With the effectiveness and even the goal of censorship under debate, how can the public make informed decisions? People must know how to identify a stereotype in media text, reject a social cliché and distinguish truth from propaganda, says Madhusmita Boruah
Her innocent eyes were full of tears as images of the burnt school bag and the lone shoe kept flashing on the television screen. “Why?” she asked. Her father was silent. There was nothing he could say that would satisfactorily answer his little daughter’s question as she looked at the dead faces of her classmates on TV.
The media coverage of the 2008 Guwahati blast, for example, that almost turned into a competition about which channel would show the most violent images created a controversy, but the truth is that the TRP games of media houses is playing havoc with sensitivities. If the basic objective of censorship is to reduce the negative impact of media content on society, then the question arises, why are images of violence telecast by the news media not censored?
In the 21st Century, censorship has become the hidden means of propaganda. In a media scenario where the owner is also the editor of the newspaper or the news channel, censorship is an invisible tool to implement political and business agendas. The 24-hour news culture highlights some market-oriented news story or the other, selected by internal censorship processes. For instance, the same event is covered differently by different channels. So, who decides what is to be shown, and what is not to be shown to the public?
Critics of censorship believe that a system of filtering out media content assumes that the audiences or readers are too immature to have their own opinions. The ban on the BBC documentary India’s Daughters on the infamous Nirbhaya incident, directed by Leslee Udwin, is an example of coercive action against supporting human rights.
Similarly, the controversy over censoring the film Udta Punjab (2016) directed by Abhishek Chaubey, centred around the drugs issue in Punjab, has led to a debate on the role of the Indian Censor Board. Though initially the Board ordered a total of 89 cuts in the film, the Bombay High Court subsequently gave permission for its national release with only one cut. (It has to be noted that the Censor Board does not pass strictures on the objectification of women, but finds the portrayal of society’s ills a problem).
It is not censorship that will channelise thought and behaviour into desirable avenues, but cognitive skills which determine how an individual interprets events or negotiates meanings based on independent decisions.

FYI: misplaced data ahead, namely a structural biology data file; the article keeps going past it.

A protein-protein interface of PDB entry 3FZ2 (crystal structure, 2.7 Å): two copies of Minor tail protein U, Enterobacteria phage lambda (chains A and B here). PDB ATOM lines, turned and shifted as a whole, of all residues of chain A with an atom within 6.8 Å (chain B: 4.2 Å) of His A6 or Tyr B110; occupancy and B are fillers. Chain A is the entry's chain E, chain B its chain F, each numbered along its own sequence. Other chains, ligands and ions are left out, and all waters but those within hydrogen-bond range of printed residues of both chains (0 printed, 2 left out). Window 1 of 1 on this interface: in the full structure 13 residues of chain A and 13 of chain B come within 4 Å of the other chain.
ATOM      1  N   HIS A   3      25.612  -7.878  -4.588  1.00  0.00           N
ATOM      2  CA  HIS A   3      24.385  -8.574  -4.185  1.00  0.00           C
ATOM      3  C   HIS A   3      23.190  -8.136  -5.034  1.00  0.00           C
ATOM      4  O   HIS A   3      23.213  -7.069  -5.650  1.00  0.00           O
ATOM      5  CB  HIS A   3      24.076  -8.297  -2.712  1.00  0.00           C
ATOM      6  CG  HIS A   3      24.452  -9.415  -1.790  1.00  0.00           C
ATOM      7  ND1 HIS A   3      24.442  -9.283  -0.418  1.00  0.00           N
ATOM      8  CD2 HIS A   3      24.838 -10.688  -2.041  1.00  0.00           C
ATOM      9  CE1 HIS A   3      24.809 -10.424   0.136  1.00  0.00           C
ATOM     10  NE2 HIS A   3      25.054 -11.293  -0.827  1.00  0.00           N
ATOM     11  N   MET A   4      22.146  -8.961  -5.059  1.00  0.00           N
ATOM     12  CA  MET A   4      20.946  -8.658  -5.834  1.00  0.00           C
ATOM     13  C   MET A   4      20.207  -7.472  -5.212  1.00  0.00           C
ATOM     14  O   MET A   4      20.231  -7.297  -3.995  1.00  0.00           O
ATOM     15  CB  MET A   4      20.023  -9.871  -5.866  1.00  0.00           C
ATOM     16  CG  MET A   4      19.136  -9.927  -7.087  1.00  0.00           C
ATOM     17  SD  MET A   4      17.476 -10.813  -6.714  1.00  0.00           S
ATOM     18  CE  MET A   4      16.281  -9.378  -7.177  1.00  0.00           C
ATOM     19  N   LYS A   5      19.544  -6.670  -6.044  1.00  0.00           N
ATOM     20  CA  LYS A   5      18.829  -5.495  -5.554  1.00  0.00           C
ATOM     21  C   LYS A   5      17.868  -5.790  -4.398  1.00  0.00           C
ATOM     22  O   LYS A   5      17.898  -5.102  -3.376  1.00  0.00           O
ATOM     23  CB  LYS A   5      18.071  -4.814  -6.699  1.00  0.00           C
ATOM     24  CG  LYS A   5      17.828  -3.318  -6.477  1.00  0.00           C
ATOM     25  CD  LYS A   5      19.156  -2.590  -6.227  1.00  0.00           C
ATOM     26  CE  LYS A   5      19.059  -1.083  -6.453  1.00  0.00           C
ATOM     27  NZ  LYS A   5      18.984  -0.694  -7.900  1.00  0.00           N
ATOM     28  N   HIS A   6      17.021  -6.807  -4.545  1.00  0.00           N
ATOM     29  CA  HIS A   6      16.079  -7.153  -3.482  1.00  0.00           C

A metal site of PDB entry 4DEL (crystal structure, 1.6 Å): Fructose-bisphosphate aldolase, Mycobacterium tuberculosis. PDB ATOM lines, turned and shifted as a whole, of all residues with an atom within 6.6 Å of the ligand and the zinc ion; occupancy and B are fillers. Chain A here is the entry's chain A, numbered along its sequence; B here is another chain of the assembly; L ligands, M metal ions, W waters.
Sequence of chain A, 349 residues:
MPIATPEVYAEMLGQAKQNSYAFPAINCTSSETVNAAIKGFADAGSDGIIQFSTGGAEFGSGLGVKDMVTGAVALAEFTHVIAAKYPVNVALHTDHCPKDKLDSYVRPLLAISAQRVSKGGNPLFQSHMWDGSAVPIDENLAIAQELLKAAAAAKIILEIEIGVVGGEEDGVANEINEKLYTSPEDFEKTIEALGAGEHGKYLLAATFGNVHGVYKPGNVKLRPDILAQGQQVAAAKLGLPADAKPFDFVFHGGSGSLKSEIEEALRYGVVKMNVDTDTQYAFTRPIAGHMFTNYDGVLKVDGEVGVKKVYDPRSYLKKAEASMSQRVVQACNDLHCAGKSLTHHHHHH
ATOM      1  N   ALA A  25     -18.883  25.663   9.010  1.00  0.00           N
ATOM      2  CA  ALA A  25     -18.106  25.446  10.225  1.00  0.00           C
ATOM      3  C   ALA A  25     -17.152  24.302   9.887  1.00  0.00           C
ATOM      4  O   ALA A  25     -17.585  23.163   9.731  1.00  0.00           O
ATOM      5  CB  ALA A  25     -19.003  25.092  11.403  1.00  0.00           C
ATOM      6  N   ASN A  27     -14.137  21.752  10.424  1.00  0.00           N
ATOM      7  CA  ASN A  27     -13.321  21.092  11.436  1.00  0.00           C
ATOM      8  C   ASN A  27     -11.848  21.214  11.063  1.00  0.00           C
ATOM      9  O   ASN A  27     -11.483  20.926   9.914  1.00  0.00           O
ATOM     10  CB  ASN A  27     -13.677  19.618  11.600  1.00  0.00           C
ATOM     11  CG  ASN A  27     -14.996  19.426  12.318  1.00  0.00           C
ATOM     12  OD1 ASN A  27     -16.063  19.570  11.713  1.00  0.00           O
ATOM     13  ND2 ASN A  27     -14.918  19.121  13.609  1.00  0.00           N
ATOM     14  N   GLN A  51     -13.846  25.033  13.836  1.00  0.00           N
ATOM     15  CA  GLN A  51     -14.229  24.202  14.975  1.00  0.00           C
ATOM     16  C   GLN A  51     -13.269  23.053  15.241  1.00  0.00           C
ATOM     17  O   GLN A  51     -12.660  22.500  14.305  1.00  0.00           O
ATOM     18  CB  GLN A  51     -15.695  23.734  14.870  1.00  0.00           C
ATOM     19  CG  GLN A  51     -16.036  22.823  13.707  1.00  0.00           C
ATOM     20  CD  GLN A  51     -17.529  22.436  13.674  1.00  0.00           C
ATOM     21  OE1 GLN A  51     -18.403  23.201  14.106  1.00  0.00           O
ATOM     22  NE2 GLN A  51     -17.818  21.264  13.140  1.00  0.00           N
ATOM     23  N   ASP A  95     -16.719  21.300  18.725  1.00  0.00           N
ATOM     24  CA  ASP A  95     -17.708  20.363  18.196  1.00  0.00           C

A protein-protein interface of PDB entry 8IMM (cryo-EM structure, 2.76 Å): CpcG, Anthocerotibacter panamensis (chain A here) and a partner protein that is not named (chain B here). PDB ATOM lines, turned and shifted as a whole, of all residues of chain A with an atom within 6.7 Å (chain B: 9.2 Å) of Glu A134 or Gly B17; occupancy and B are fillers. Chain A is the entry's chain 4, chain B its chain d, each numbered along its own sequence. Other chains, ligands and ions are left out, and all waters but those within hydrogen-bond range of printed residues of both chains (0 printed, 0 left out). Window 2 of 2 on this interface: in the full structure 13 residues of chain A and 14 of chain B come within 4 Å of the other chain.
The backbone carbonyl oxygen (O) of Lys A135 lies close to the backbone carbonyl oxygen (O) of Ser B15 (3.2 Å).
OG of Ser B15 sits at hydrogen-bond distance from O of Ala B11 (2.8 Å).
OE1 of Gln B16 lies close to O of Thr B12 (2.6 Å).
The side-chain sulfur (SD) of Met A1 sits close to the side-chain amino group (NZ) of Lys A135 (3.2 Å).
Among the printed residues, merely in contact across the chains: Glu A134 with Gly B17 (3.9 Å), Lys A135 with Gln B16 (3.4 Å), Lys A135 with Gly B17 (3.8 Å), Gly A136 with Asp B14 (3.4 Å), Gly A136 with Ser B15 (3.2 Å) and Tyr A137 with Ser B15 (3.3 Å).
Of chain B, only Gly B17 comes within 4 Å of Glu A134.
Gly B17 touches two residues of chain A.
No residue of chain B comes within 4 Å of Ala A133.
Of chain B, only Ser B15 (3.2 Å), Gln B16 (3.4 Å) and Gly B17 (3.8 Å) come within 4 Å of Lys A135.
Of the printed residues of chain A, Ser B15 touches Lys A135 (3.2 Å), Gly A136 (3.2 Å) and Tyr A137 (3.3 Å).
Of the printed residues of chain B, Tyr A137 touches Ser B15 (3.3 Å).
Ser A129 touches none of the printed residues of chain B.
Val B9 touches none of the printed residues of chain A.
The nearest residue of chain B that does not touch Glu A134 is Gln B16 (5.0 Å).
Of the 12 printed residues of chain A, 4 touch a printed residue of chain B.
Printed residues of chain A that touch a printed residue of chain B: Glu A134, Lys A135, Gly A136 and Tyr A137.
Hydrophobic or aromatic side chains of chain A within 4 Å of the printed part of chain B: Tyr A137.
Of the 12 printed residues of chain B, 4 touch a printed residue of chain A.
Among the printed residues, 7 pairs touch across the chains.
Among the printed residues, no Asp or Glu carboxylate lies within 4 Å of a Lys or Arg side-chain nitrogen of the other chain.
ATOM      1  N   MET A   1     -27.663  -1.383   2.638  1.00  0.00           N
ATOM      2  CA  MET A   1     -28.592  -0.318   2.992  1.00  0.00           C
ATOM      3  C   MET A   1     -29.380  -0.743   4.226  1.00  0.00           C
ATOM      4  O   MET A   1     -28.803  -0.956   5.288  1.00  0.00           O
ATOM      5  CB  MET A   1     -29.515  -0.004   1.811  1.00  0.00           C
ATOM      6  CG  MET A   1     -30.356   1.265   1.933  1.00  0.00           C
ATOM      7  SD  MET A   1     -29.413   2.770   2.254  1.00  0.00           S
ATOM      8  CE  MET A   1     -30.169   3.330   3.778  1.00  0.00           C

A similar contradiction can be seen in the Censor Board’s banning of advertisements of intoxicants such as cigarettes and alcohol. The makers of these products are allowed to promote them in the guise of pushing some innocuous product, through a process of surrogate advertising. For instance, McDowells subtly promotes its alcohol by advertising its water. The irony is that only direct advertisement of these products is banned, there is no bar on the production of these noxious substances itself.
According to a report published by the Paris-based Economic Cooperation and Development (OECD), which examined the economic and health implications of alcohol use among its 34 member countries and a few non-members as well, India stands in the third position among 40 nations in the impact of alcohol use. The government’s reluctance to ban production of intoxicating substances can be put down to the chaos such a sudden move would cause in the economy, but at the same time, it has failed to take into consideration the negative impact of surrogate advertising, specially on the youth.
In such a situation, promoting media literacy can be an alternative to censorship. It can be used to train the audiences to become active consumers of media texts. Audiences can be taught how to exercise autonomy in making democratic media choices. The youth must be equipped with skills of self-censorship; they must cultivate critical thinking to strengthen their cognitive skills. They must know how to identify a stereotype in media text, reject a social cliché and distinguish truth from propaganda. Introduction of media literacy education is the need of the hour.
(The wirter is a PhD research scholar in the Department of Mass Communication and Journalism, Tezpur University, Assam.)